Our bodies are glorious machines. Just like an automobile, we need regular operation to function optimally. If a car is not driven for an extended period of time, it won’t operate as smoothly as a regularly used vehicle. When an automobile runs, motor oil and gasoline are distributed throughout the engine, ensuring proper lubrication and fluid distribution. When it sits, these substances stagnate, and consequences result: rust, seal (gasket) deterioration and fluid thickening. Our bodies function in much the same way because, like automobiles, we are created for movement. Without movement, our muscles shorten, tighten and weaken, and our fluids (blood, lymph, synovial fluid) fail to circulate and deliver nutrients, lubricate muscles and joints and remove waste. The analogy of a car needing to be driven may help your clients that are disconnected with their body’s needs.

Living an active lifestyle can be like the Myth of Sisyphus. We all aspire to it, yet for many people, it seems to be just out of reach. Sitting in front of a computer all day, juggling the demands of career and family and the drain of fatigue all can contribute to someone’s lack of activity. Studies have found that the biggest health benefits come from transitioning from being sedentary to adhering to moderate and regular exercise. Overcoming the roadblocks to exercise can be as simple as finding an activity that brings you joy, doing it together with a friend or receiving a nudge from the right person.

As a member of the healthcare profession, massage therapists are in a unique position for administering advice. While you may be fully aware of the health benefits (physical and emotional) of physical activity, sharing this information with your clients can be the best prescription you can give. According to Dr. Weil in the August 2004 edition of Self Healing, he discusses the power of practitioner motivation in the article “Finding Joy in Movement.” He says that simply inquiring about your client’s exercise habits and encouraging them to find an activity that is appealing to them may be the closest thing to a “magic bullet” for health that is available. Research shows that the advice and motivation provided by a healthcare professional has the power of superseding any obstacles to client compliance.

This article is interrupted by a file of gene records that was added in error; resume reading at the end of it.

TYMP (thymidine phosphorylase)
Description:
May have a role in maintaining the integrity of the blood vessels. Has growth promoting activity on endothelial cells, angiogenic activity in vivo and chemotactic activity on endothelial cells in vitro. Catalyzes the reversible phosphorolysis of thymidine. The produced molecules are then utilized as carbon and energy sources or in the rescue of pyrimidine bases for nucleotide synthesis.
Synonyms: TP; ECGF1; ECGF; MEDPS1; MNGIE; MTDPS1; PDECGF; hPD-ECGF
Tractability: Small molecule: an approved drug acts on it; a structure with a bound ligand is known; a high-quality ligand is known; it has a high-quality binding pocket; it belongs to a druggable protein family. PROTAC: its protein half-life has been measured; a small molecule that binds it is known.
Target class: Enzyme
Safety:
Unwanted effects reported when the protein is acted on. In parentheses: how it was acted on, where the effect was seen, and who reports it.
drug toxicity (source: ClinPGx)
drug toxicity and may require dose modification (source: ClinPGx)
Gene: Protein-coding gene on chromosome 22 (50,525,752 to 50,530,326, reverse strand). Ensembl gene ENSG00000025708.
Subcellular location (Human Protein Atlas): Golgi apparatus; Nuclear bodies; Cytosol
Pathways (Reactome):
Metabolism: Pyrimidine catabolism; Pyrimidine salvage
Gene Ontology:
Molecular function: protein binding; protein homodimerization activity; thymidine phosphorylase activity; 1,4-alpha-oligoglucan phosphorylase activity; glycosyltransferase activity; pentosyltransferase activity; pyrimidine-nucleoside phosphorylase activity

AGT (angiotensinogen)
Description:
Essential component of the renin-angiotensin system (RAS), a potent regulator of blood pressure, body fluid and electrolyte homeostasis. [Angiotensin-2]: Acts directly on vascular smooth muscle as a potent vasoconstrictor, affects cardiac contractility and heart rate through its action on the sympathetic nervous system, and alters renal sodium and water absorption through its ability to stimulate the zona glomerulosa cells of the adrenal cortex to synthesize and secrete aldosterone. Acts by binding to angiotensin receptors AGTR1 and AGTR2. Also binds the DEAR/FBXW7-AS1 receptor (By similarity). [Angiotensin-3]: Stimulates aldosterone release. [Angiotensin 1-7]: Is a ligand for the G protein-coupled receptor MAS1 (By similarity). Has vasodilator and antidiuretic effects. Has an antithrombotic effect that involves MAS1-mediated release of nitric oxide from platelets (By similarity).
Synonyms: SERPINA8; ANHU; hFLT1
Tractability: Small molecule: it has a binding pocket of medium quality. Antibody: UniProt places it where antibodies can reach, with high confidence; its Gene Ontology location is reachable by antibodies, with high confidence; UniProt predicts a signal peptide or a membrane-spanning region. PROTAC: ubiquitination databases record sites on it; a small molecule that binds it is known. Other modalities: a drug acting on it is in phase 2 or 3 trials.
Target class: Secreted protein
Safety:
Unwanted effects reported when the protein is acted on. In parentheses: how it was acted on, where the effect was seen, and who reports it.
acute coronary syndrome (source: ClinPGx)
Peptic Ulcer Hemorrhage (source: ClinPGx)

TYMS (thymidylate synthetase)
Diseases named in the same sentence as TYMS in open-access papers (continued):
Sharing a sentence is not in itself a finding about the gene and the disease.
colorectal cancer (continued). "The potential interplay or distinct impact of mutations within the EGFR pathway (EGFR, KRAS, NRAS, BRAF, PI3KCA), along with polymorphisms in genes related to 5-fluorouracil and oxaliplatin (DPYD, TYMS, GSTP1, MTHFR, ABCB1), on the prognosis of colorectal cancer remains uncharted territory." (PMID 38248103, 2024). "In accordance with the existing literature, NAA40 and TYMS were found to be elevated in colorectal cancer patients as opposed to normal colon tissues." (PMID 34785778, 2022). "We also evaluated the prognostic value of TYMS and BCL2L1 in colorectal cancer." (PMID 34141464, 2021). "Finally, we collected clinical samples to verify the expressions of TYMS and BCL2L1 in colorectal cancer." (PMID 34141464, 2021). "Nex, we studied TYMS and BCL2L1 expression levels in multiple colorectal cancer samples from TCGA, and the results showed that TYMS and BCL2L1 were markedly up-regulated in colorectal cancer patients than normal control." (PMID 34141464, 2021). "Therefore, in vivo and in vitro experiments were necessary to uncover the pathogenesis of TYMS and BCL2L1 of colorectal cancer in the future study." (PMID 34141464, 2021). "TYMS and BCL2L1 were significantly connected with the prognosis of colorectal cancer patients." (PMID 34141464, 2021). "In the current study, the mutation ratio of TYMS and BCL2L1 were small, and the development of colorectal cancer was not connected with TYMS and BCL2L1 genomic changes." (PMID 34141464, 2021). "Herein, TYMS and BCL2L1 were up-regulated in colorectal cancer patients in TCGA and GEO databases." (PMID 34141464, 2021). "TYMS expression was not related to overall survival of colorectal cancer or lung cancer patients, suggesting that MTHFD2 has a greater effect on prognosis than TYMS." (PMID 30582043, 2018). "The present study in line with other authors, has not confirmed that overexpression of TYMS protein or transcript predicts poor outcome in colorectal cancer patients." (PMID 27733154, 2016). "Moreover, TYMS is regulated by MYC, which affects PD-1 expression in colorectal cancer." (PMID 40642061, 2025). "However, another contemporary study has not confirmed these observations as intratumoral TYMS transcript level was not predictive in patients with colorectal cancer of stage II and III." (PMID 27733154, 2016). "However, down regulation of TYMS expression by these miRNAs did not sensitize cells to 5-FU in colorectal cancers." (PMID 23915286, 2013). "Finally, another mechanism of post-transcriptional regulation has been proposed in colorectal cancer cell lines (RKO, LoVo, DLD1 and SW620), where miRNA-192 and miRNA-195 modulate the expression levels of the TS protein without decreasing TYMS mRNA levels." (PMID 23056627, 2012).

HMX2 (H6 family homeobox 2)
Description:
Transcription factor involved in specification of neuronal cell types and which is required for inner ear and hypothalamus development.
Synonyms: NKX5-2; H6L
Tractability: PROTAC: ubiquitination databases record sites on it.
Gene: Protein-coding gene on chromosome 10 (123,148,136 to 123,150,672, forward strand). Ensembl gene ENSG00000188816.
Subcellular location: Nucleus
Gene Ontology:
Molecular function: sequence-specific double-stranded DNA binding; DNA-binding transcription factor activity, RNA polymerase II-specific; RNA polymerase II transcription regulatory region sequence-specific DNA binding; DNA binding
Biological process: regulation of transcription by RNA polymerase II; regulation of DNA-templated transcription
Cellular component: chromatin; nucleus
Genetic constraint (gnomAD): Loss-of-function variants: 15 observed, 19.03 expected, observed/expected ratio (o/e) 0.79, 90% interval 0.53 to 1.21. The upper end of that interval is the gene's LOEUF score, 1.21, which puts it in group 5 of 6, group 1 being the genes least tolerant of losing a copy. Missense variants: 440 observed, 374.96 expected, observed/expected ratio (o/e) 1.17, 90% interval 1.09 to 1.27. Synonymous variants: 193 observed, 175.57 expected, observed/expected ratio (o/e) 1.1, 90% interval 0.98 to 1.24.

Regular exercisers do it because it makes them feel good, and they have a good time doing it. If you inquire about your client’s personal joys, you might be better equipped to offer specific suggestions. Some ideas include dancing, yoga, tai chi, hiking, basketball, rowing, swimming or even walking in a favorite setting (a park, mall or neighborhood of Victorian houses). The more enjoyment a person receives from their exercise, the more likely they are to make it habitual. The bottom line is — find a method of movement that brings you joy because this body was made for moving!